Radiology => Positron Emission Tomography
Positron Emission Tomography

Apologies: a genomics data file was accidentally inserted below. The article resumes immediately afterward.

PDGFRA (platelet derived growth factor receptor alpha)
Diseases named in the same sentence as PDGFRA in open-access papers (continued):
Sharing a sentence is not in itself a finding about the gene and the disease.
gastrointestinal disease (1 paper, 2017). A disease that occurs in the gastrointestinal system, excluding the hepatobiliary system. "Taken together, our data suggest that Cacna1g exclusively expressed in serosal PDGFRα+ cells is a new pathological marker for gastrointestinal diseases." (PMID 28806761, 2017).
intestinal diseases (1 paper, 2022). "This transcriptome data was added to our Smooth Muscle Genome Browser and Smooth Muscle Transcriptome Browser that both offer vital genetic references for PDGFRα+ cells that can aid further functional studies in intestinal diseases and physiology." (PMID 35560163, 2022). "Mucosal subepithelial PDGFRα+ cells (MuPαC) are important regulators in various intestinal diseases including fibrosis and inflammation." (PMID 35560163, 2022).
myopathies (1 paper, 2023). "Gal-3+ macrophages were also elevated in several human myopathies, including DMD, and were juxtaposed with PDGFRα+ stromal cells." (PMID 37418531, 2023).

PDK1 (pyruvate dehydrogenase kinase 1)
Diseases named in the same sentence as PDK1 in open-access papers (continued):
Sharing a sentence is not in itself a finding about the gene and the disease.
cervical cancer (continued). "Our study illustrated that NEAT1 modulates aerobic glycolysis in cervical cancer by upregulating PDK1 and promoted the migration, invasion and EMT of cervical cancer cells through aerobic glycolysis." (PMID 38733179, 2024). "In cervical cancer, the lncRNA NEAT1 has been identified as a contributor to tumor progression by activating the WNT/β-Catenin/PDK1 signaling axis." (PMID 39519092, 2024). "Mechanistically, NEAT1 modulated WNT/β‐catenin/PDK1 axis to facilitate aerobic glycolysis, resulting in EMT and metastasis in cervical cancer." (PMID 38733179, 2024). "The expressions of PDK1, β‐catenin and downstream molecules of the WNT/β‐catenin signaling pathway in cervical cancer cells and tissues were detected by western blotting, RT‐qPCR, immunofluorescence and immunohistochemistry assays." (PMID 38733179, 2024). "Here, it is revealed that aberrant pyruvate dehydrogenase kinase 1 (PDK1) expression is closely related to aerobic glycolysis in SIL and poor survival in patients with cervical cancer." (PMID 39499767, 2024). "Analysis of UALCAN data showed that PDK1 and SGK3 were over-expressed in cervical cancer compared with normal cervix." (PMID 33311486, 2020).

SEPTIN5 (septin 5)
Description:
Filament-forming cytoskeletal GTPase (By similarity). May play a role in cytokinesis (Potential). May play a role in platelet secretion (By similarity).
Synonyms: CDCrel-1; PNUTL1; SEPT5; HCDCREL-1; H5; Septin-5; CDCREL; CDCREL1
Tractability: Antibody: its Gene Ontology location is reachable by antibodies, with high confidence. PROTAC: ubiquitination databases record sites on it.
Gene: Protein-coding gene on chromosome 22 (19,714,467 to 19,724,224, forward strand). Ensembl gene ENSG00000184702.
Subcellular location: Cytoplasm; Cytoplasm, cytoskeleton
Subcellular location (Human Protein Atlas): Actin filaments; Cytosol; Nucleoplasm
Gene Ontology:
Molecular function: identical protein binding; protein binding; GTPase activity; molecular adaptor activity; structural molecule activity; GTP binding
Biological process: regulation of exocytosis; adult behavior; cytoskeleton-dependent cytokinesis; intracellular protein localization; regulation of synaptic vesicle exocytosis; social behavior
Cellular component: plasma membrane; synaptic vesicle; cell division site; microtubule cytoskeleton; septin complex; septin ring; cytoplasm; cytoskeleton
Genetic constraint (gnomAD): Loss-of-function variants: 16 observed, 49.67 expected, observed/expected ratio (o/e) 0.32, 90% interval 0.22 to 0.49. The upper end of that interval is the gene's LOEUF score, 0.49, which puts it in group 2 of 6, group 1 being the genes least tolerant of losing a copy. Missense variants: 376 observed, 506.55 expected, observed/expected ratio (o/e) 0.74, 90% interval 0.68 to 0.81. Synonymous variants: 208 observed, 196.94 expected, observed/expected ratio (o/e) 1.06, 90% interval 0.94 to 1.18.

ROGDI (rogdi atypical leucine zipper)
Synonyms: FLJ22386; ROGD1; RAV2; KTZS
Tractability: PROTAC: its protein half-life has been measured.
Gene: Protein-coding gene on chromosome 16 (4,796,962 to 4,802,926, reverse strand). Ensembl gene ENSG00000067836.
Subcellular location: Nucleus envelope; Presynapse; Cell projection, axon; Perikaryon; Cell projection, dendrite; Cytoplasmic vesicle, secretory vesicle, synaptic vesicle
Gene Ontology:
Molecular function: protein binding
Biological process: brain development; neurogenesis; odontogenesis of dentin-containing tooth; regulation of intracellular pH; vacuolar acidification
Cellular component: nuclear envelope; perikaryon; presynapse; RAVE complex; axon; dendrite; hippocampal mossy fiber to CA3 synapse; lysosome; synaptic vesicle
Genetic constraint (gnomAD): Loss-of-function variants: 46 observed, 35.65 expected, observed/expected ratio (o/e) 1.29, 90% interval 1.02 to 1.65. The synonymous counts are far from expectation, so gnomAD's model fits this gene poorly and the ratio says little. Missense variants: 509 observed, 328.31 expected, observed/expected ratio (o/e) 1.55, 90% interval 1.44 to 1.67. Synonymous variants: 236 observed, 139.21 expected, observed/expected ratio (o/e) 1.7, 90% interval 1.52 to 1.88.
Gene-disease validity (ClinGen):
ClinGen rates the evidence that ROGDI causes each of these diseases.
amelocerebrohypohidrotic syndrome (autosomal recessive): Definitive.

Positron Emission Tomography (PET), in nuclear medicine, technique for imaging internal body tissues. PET requires a cyclotron as an on-site source of short-lived positron-emitting isotopes. The isotopes are injected into the patient along with a glucose-related compound, and the positrons collide with electrons in body tissues to produce photons. The photons are tracked by a tomographic scintillation counter, and the information is processed by a computer to provide both images and data on blood flow and metabolic processes within the tissues observed. PET scans are particularly useful for diagnosing brain tumors and the effect of strokes on the brain, along with various mental illnesses. They are also used in brain research and the mapping of brain functions. See also Radiology.